So you’ve got into a routine, you’re going to the gym regularly, you’ve adopted a ‘never give up mindset’, but six months down the line, you’re still patiently awaiting results. Unfortunately, as tough as it is to get yourself in the gym, you’ve still got to make an effort one you get there – some people seem to think that simply by being in the gym they’re going to shed pounds of fat and pack on muscle by some magical process of osmosis. Not gonna happen.
Here are five mistakes you’re probably making;
You Don’t Train Legs
The amount of people that don’t train their legs literally astounds me. Despite all the logical and scientifically supported information and advice out there on the web and in print, most people simply chose not to train their quads or hamstrings. Why? Because it’s tough. And it hurts.
Unfortunately there’s no way round this, if you want the best possible physique, and yes that includes your upper body, you HAVE to train your legs. If you need me to explain why then you clearly haven’t been paying attention, but here’s one more spoon-feeding session;
- Your legs make up HALF of your body
- You can shift the highest total volume weight with your legs
- The Quad and Hamstring muscles are relatively huge – training them will produce the greatest anabolic response
- Large, strong legs form a solid base, allowing your other lifts to increase
- There are plenty more but that should be enough to persuade you.
You’re Resting Too Long
Most people have a training partner or two, and more often than not those partners are friends, there’s nothing wrong with that, but when you spend 10 minutes in between each set discussing the previous weekend’s antics, you’re cheating yourself out of gains. Muscular failure isn’t all about each individual set, it’s about accumulated fatigue built up throughout the workout, and if you’re constantly resting for long periods you’ll never achieve that.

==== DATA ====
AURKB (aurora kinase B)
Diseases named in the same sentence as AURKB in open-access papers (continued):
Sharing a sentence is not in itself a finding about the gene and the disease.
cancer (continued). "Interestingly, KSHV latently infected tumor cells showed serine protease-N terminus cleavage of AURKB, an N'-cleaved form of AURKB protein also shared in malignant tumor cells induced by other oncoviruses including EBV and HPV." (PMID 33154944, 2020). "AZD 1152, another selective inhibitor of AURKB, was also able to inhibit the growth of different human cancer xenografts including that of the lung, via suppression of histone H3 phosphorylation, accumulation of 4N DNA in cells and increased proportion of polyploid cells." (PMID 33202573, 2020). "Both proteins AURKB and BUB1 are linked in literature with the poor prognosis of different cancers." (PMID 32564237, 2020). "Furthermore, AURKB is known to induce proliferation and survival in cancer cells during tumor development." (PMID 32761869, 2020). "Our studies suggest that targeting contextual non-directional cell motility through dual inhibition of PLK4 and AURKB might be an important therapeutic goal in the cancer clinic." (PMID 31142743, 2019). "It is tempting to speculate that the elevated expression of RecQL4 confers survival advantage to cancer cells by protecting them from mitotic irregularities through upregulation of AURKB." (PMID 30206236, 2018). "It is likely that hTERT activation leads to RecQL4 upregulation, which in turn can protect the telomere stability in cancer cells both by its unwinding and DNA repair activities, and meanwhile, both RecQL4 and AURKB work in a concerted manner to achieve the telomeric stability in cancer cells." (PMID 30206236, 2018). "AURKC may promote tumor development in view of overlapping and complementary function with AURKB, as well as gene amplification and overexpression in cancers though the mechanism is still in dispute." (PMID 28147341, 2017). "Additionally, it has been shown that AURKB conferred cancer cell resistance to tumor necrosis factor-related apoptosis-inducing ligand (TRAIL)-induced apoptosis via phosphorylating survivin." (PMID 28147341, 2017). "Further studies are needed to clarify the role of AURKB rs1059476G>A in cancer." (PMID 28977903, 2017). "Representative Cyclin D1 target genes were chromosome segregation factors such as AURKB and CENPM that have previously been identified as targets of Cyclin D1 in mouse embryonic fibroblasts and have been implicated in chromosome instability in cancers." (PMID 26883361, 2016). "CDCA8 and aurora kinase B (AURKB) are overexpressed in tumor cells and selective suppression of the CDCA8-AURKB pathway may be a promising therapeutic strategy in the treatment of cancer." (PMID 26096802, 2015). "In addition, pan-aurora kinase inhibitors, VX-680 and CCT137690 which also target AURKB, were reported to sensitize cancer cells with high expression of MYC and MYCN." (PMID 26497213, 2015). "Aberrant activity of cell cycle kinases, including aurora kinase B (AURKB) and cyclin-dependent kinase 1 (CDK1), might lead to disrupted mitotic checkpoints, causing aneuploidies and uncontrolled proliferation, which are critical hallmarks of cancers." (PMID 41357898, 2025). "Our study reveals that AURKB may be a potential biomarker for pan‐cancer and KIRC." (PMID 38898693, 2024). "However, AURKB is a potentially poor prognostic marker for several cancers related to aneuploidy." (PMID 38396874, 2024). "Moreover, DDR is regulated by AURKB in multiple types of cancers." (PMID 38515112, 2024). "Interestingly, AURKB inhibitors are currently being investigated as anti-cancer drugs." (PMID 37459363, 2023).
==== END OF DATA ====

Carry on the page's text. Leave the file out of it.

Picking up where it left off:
Leave the chin wagging and checking yourself out in the mirror for the n00bs and take minimal rest between each set.
You Think It’s All About the Weight
Your body has no idea how much weight you’re handling.
All it recognises is the relative stress on the muscles, which respond accordingly.
Just because you’ve gone from shifting 30 to 32 Kg dumbbells doesn’t automatically mean you’re going to get bigger – strength is not directly related to size.
If you want to measure the success of your workouts use this method:
Add the amount of weight lifted in each rep of each set of every exercise in a workout. So say you performed 5 sets of 10 reps on bench presses using 100Kg, and 5 sets of 10 reps on dumbbell flys using two 20Kg dumbbells, your total work volume would be;
5 x (10×100) + 5 x (10×40)
This would equal 7500 Kg in total, so next time you work out, try to beat that.
You Don’t Do Exercises you Hate
I hate Deadlifts, and Squats, and Pull-ups, but those three exercises have probably done more for my physique than all the other lifts I perform put together.
Moral: Do exercises you hate
You Don’t Refuel Properly
Adding muscle is the end product of a constant cycle of breakdown muscles, then building them back up using the right nutrition.
Some people get the first bit right, but virtually no-one gets the second bit. If you want to build muscle you HAVE to eat the right foods, in the right amounts at the right times, and that’s really tricky.
First of all it takes quite a bit of maths to calculate what you might need, then some experimentation to nail down what you actually need. Once you find that out you need to repeat it everyday, which is probably the trickiest part. If you need help with this, go here.